Abstract:
We present a relativistic covariant form of many-body theory. The many-body covariant Lagrangian is derived from QED by integrating out the internal non-quantized electromagnetic field. The ordinary many-body Hamiltonian is recovered as an approximation to the exact covariant theory that contains many-body terms beyond the solely electrostatic interaction, e.g. the Lorentz force among electrons, spin-spin etc. Spin and relativistic terms, e.g. spin-orbit, are also automatically accounted. Moreover, the theory is compact, gauge-invariant and respects causality.

Abstract:
Graphene two-dimensional nature combined with today lithography allows to achieve nanoelectronics devices smaller than the Dirac electrons wavelength. Here we show that in these graphene subwavelength nanodevices the electronic quantum transport properties present deep analogies with classical phenomena of subwavelength optics. By introducing the concept of electronic diffraction barrier to represent the effect of constrictions, we can easily describe the rich transport physics in a wealth of nanodevices: from Bethe and Kirchhoff diffraction in graphene slits, to Fabry-Perot interference oscillations in nanoribbons. The same concept applies to graphene quantum dots and gives new insigth into recent experiments on these systems.

Abstract:
The unconventional properties of graphene, with a massless Dirac band dispersion and large coherence properties, have raised a large interest for applications in nanoelectronics. In this work, we emphasize that graphene two dimensional character combined with current standard lithography processes allow to achieve devices smaller than the Dirac electrons wavelength. In this regime, we demonstrate that the electronic properties present deep analogies with subwavelength optics phenomena. We describe the rich transport physics in graphene-based nanodevices through optical analogies: From the Bethe and Kirchhoff-like diffraction patterns in the conductance of graphene slits to the Fabry-Perot oscillations of the conductance in nanoribbons. We introduce the concept of {\it electronic diffraction barriers}, which transmission cancels at the Dirac point. This gives central insight in the properties of Graphene subwavelength devices including nanoelectronics standard systems, such as quantum dots. As an application we propose a new type of quantum dots, namely functionalized subwavelength quantum dots, which could be used as molecular spin valves.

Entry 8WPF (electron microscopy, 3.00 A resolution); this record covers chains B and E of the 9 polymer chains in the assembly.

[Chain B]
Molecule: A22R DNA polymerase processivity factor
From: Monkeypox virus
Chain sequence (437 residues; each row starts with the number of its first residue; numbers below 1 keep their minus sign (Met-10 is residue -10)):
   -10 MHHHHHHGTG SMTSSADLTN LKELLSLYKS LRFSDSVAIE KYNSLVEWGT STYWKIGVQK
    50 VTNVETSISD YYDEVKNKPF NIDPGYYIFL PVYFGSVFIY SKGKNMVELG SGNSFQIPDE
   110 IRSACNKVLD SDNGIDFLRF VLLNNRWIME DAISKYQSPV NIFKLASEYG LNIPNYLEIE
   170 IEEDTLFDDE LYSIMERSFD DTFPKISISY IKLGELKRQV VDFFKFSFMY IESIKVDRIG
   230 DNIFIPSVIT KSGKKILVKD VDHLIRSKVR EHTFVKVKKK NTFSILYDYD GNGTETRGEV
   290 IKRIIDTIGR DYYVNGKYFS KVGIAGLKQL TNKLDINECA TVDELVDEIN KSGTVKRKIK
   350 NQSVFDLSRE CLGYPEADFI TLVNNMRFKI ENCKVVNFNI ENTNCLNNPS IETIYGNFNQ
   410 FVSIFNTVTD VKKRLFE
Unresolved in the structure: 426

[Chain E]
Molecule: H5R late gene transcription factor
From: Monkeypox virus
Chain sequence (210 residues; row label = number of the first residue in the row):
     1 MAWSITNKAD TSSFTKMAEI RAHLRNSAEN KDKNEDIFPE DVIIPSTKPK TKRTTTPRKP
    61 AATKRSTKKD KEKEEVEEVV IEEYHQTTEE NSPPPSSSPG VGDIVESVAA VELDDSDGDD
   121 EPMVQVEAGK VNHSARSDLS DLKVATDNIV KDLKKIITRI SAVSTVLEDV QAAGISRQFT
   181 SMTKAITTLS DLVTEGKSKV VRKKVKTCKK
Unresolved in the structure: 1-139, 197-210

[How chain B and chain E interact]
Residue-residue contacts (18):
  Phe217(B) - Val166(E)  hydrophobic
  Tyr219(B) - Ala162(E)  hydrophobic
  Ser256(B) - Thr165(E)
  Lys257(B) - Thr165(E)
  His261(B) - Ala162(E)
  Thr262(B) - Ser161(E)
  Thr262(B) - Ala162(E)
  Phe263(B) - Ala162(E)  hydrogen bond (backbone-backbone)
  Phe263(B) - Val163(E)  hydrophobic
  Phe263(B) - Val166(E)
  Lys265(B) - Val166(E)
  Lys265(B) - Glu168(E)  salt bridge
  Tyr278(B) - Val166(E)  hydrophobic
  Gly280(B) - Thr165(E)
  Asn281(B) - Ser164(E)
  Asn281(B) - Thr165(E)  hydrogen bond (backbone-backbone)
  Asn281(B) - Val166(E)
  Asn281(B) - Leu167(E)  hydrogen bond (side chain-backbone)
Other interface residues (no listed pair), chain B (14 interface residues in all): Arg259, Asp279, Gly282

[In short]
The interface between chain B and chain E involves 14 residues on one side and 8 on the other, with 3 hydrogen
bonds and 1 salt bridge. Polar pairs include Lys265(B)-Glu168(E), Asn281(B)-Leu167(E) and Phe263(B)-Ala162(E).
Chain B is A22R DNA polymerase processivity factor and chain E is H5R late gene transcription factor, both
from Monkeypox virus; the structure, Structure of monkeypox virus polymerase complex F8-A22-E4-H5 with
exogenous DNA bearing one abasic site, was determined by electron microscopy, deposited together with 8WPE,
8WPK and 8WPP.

Abstract: